Quality of Life in Individuals Surgically Treated for Congenital Hydrocephalus During Infancy: A Single-Institution Experience
Background: Congenital hydrocephalus (CH) is a frequently encountered birth anomaly that can hinder long-term neurologic maturity and social well-being of affected children. This study was undertaken to assess quality of life (QOL) 10-15 years after surgical treatment for primary CH during infancy at a tertiary care hospital in a developing country.Methods: This retrospective cohort study included individuals who presented to Aga Khan University Hospital, Karachi, Pakistan, between 1995 and 2005 at <1 year old and underwent surgery for primary CH. The Hydrocephalus Outcome Questionnaire was used to assess outcomes with respect to QOL.Results: Of 118 patients, 90 patients participated in the study. Mean age at first admission was 6.2 months. Mean length of follow-up was 5.4 years. Of these, 28 patients had died after surgery. Shunt infection (P= 0.012) and delayed milestones (P= 0.003) were found to be statistically significant factors affecting mortality in the patients who died. The mean overall health score was 0.67 ± 0.30. Age <6months at the time of first surgery was a poor predictor of overall health on the Hydrocephalus Outcome Questionnaire (P= 0.039).CONCLUSIONS: In our analysis, we assessed the QOL associated with CH. We hope that these results will provide insight for future prospective work with the ultimate goal of improving long-term QOL in children with CH.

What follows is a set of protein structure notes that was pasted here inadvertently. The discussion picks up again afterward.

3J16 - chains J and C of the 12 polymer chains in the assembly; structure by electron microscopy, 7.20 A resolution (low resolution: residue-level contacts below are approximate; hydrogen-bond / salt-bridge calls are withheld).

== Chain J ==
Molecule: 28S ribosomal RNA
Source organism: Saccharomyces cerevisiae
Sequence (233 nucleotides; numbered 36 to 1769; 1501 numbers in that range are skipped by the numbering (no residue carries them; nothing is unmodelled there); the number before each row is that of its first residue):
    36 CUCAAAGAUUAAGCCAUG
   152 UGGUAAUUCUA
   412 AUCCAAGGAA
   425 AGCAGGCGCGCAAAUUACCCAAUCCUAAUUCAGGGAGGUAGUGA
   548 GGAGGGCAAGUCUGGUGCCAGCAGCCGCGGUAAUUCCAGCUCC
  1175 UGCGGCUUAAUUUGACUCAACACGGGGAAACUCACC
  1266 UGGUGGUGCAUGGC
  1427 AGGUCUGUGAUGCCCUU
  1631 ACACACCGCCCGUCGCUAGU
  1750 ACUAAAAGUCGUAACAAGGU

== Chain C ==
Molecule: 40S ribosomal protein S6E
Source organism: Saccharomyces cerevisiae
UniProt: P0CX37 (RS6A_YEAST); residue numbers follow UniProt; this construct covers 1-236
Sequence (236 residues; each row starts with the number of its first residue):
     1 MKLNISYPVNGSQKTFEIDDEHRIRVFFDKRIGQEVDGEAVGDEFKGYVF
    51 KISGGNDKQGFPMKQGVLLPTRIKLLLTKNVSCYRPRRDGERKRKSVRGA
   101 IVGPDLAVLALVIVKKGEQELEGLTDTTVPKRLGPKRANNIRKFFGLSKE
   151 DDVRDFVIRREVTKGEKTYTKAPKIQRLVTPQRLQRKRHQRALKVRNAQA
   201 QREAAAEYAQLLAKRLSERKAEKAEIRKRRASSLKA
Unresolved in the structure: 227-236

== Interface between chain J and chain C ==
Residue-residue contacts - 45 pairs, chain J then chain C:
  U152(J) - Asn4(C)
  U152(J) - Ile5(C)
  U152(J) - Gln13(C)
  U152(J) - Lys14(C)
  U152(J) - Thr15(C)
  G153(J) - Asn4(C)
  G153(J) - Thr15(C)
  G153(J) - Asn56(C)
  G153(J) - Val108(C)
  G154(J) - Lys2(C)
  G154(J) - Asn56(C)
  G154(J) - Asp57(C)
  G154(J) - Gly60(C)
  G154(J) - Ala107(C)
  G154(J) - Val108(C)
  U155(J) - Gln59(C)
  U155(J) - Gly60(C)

Khan, S. A.,
Khan, M. F.,
Bakhshi, S. K.,
Khan, H. A.,
Bari, M. E.
(2017). Quality of Life in Individuals Surgically Treated for Congenital Hydrocephalus During Infancy: A Single-Institution Experience. World Neurosurgery, 101, 247-253.
Available at: https://ecommons.aku.edu/pakistan_fhs_mc_surg_neurosurg/140